As part of global interest in wellbeing, the topic of mindfulness has been applied to a myriad of human pursuits. In discussions of health, child-rearing, marriage relations, professional development, you name it, mindfulness appears to be quite the buzzword these days. But it is of course much more than that. Mindfulness, at first a central tenet of Buddhism, has become a marketing angle that tells a billion-dollar story, all in the service of a multitude of businesses.
Yet it is important to remember that however ancient it may be, Buddhism is a religion with ever-changing and evolving traditions. Buddhism has been transported, established and re-defined in a variety of cultures, from its start in India, and onwards into Tibet, China, Japan, to Southeast Asia and points beyond. At each stop, the recipient culture has adopted and then adapted the principles of Buddhism to suit local traditions and needs.
Mindfulness practices such as meditation are not intrinsically Buddhist; gnostic Christians, for example, also practiced mindfulness, as do various religious orders. But in the commercial realm, the issue is that the commodification of mindfulness, that is the re-purposing of Buddhist imagery, ideologies, and practices, is to commandeer them in a narrative geared to further the goals of a for-profit corporation or get rich quick scheme.
An example: Buddha Brands. A company that sells vegan non-GMO coconut-based snacks which, while in dubious taste, is on its face, not a bad thing. But wait, it gets worse. On the Buddha Brand’s ambassadors page, the site states that “Our Buddha Brands brand ambassadors are part of our extended team of coconut lovers”, followed by a short introduction for each ambassador currently at work pushing the brand. Every profile on the site includes similar descriptions of the ambassadors’ health consciousness, having a passion for fitness or simply loving coconuts. This becomes an issue since it is the very commodification of a centuries-old tradition by and for people who have not the slightest respect or interest in the precious cultural heritage of Buddhism.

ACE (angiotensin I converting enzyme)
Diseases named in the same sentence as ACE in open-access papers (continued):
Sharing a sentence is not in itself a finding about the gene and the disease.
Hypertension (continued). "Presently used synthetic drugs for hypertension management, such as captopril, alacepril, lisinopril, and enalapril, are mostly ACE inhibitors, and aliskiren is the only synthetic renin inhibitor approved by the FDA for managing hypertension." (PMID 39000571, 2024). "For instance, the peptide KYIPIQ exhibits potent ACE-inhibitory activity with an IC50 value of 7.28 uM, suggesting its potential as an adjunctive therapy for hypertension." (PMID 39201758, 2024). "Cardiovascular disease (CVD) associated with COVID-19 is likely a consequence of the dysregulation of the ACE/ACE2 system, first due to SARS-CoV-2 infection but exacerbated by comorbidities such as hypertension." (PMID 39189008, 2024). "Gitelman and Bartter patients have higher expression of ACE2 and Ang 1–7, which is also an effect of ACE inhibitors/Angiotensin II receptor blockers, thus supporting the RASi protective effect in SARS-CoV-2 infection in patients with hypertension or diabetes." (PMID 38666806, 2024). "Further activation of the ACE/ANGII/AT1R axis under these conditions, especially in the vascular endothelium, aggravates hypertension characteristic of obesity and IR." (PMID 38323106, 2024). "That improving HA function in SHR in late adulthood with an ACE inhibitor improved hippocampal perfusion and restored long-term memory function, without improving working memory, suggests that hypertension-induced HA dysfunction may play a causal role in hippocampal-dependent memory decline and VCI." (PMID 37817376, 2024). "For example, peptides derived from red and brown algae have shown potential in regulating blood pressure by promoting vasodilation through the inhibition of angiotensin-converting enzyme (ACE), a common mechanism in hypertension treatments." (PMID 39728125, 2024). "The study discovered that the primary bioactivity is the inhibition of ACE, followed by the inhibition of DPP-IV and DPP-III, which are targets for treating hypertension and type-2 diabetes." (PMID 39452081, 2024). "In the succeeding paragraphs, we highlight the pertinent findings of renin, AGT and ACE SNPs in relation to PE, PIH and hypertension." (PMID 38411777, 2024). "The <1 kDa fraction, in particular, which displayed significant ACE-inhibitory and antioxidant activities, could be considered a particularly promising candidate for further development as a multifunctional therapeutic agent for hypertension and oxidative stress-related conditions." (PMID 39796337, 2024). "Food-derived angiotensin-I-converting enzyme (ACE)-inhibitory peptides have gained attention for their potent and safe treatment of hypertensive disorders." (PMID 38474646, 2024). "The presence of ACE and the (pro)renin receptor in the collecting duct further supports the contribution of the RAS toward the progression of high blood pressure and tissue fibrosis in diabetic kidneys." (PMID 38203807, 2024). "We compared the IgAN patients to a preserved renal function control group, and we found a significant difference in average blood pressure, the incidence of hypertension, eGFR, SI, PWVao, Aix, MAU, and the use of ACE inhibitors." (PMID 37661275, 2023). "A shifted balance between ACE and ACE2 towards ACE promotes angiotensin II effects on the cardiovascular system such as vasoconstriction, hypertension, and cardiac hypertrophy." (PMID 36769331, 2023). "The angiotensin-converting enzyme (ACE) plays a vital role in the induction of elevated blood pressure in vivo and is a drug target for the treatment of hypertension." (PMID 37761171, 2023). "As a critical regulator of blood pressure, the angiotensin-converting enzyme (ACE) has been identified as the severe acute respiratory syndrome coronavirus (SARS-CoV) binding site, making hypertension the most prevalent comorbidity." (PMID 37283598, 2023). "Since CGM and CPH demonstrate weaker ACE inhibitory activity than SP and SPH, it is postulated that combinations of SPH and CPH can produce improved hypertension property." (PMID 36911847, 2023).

If the shoe were on the other foot, it is as if the tablets of Moses or the words of the apostles had been re-jiggered to tout toothpaste or antifreeze. And let’s put such an effort into the culture of, say, China. If a Chinese brand were to so advertise, naturally a number of native Judeo-Christians would take offense. As all of us are “selling” one thing or another, we need to be aware of the peril of making of the sublime something commercial, and thus, ridiculous.
Buddhism at its core belongs to no one but rather is a belief system that can be applied to all sentient beings, regardless of background or culture. Buddhism posits the existence of many universes and essentially transcends the world we experience. Such a ‘Buddha-nature’ that one can access to reach enlightenment permeates time and space; it does not, in fact, represent one’s love for coconuts, no matter how sustainable the plant may be. By Buddhism’s very nature, it is all-encompassing, embracing all beings of each universe, but the employment of these ideas to position packaged concoctions as “mindful”, and to promote senseless consumption of them, is where we begin to see a farcical irony.
There is an old zen saying about the nature of the practice– to “chop wood, carry water”. This humble expression captures the everyday nature of mindfulness in all activities. One would assume that selling a coconut drink would be among such activities. So it is not the mundane nature of the product associated with mindfulness that grates on the senses, but rather the depredation of the mindfulness concept to serve as a marketing gimmick. While those people dedicated enough to practice mindfulness would grant that it is big enough to contain multitudes, one would hope that most will recognize that there is more to the concept than selling material items.